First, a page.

It’s been 13 years since the unsolved murder of legendary rapper Notorious B.I.G. (born Christopher Wallace). Despite several theories about who gunned down the 24-year-old Bad Boy rapper in his prime outside the Petersen Automotive Museum in Los Angeles on the night of March 9, 1997, police have never arrested a suspect in the case or announced a credible triggerman in the murder that shocked the hip-hop world.
But now, according to CNN, investigators are back on the cold case thanks to the formation of a task force made up of members of the Los Angeles Police Department, the L.A. County District Attorney’s Office and the FBI. An anonymous law enforcement source close to the investigation told CNN that the case was “reinvigorated” several months ago thanks to some new information.
For now, though, that information is not being revealed because it is part of the ongoing investigation by the local and national task forces. A spokesperson for the L.A. County District Attorney’s office declined to comment on the CNN report.
Police have long known that a lone gunman in a Chevy Impala pulled up alongside the Suburban that was carrying Biggie and opened fire, striking the rapper, who was sitting in the passenger seat. The shooter was described by witnesses as being an African-American male wearing a suit and bowtie.
The murder reignited rumors that it was tied to an alleged East Coast/ West Coast beef between New York’s Bad Boy Entertainment, led by Sean “Diddy” Combs, and the West Coast-based Death Row Records, then headed by oft-arrested CEO Marion “Suge” Knight. It was a tragic bookend to the murder six months earlier of Death Row’s Tupac Shakur in Las Vegas in a crime that is also still unsolved.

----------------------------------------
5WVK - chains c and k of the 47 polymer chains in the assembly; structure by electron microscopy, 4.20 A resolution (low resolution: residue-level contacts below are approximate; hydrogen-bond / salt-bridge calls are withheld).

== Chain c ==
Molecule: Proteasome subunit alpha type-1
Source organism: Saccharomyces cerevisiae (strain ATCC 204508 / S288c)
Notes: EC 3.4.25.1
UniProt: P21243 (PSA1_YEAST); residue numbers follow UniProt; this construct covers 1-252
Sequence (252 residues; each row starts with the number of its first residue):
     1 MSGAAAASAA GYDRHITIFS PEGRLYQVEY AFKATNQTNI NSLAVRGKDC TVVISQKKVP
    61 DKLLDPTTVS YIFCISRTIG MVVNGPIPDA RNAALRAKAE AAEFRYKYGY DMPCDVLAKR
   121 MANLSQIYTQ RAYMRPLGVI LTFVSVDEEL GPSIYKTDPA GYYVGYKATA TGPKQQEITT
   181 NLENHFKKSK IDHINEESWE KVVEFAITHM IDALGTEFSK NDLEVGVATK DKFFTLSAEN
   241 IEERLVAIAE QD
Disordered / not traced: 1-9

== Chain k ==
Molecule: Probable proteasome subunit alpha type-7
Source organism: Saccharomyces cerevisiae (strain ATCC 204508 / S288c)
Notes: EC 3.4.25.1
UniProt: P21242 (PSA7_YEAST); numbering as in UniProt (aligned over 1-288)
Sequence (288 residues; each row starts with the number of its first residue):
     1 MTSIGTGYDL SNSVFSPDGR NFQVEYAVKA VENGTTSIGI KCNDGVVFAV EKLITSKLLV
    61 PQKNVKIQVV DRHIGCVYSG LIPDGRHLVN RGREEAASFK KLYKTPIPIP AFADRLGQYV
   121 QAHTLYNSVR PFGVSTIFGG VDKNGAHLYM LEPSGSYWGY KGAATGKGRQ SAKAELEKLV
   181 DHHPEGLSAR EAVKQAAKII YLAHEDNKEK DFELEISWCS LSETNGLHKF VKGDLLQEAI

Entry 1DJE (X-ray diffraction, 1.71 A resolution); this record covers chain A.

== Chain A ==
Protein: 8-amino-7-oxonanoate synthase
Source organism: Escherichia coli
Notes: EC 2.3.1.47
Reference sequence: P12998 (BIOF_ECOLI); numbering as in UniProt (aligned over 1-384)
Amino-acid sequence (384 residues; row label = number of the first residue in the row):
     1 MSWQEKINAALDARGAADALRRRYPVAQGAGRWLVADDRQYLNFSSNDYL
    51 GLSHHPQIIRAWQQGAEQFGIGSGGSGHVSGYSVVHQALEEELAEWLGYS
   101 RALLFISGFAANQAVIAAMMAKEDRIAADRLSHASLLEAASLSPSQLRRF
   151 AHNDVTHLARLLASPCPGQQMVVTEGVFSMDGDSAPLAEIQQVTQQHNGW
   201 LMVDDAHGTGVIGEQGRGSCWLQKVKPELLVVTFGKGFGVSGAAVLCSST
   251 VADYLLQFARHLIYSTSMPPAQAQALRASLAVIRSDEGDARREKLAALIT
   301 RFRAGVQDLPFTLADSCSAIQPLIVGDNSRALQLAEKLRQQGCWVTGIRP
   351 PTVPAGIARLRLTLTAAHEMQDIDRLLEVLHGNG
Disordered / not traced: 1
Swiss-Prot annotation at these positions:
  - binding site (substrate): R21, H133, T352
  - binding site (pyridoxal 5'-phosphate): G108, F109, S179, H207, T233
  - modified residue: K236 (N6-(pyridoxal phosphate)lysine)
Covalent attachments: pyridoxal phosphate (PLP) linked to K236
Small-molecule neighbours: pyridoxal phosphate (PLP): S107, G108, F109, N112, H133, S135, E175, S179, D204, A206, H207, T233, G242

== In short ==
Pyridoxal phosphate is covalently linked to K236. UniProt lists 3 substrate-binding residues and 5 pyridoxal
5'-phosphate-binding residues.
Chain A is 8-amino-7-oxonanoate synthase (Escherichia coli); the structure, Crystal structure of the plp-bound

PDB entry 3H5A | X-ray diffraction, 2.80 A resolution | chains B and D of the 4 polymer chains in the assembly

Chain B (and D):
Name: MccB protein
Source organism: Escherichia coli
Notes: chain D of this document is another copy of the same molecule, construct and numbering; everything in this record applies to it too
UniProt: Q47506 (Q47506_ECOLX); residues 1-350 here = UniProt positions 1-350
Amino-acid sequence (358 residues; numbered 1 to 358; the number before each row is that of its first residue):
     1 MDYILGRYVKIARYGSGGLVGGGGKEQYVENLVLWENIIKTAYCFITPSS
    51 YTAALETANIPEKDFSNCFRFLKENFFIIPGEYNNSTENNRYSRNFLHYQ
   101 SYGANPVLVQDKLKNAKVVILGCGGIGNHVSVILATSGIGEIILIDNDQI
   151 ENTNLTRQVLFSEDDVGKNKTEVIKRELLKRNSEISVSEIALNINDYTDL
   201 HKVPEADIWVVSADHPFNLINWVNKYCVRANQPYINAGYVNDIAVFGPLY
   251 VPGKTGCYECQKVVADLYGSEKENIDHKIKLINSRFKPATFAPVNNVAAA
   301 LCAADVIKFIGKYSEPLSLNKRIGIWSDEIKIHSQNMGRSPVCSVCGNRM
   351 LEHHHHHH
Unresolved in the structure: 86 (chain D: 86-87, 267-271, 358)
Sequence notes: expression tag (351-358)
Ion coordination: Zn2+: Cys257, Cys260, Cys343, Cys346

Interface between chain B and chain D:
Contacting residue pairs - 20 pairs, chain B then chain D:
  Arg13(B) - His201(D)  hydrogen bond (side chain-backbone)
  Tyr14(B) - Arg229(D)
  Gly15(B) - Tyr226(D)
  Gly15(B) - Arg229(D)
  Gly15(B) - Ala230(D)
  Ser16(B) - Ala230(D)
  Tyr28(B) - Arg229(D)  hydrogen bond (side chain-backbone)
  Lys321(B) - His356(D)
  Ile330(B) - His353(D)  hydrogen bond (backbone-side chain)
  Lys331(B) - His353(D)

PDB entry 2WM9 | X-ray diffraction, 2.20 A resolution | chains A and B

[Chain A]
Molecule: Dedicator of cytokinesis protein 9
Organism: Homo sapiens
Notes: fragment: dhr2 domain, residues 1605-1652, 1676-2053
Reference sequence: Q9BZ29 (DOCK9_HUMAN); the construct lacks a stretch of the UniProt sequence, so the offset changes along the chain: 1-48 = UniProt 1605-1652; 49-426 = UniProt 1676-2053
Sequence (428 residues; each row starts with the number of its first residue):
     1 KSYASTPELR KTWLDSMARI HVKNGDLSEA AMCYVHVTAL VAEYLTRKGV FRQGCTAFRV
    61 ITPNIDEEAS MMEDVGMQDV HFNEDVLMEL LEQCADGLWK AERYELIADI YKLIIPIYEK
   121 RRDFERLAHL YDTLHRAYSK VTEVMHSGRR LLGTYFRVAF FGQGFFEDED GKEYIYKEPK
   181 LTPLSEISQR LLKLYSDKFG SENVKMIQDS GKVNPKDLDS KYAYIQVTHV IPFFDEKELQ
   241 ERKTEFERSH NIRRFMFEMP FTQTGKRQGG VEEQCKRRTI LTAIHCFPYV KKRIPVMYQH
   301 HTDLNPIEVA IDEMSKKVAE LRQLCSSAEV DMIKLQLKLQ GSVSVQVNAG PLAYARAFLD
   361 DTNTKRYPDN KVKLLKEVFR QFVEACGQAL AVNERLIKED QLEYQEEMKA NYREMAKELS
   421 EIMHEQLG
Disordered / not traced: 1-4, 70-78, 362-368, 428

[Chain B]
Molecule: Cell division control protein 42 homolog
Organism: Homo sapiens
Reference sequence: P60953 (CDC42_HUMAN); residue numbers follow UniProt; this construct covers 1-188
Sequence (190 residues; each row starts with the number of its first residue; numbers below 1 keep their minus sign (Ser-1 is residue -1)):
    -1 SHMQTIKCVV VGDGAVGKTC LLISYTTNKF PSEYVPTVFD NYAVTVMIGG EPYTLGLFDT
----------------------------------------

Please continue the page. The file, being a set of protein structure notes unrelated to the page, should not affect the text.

Retired Los Angeles Police Detective Russell Poole worked on the Wallace case and he told CNN he believes that Death Row’s Knight was behind the killing; Knight was behind bars on a probation violation at the time. “Suge Knight ordered the hit,” Poole said, fingering Death Row security chief Reggie Wright Jr. as the man who arranged the hit.
Wright Jr. told CNN he had nothing to do with the murder, and Knight has repeatedly said the same. Poole said he retired from the force early because he felt like his investigation was being hampered by some fellow LAPD officers who worked off-duty for Death Row.
“I think I was getting too close to the truth,” Poole said. “I think they feared that the truth would be a scandal.” One of the men Poole believed was involved was former LAPD officer David Mack, who was sent to prison in 1997 for robbing a bank. According to Poole, Mack owned the same type of car driven by the gunman and a friend of the ex-officer’s resembled a police sketch of the shooter. Mack’s attorney dismissed the claims when they first surfaced nearly a decade ago; Mack was released from federal prison on May 14, 2010.
A representative for Wallace’s mother, Voletta, who has been adamant about finding her son’s killer, declined to comment on the investigation. Her attorney told CNN that a re-filing of a wrongful death suit against the LAPD was put on hold in April after Los Angeles police said turning over evidence would interfere with their re-launched investigation.
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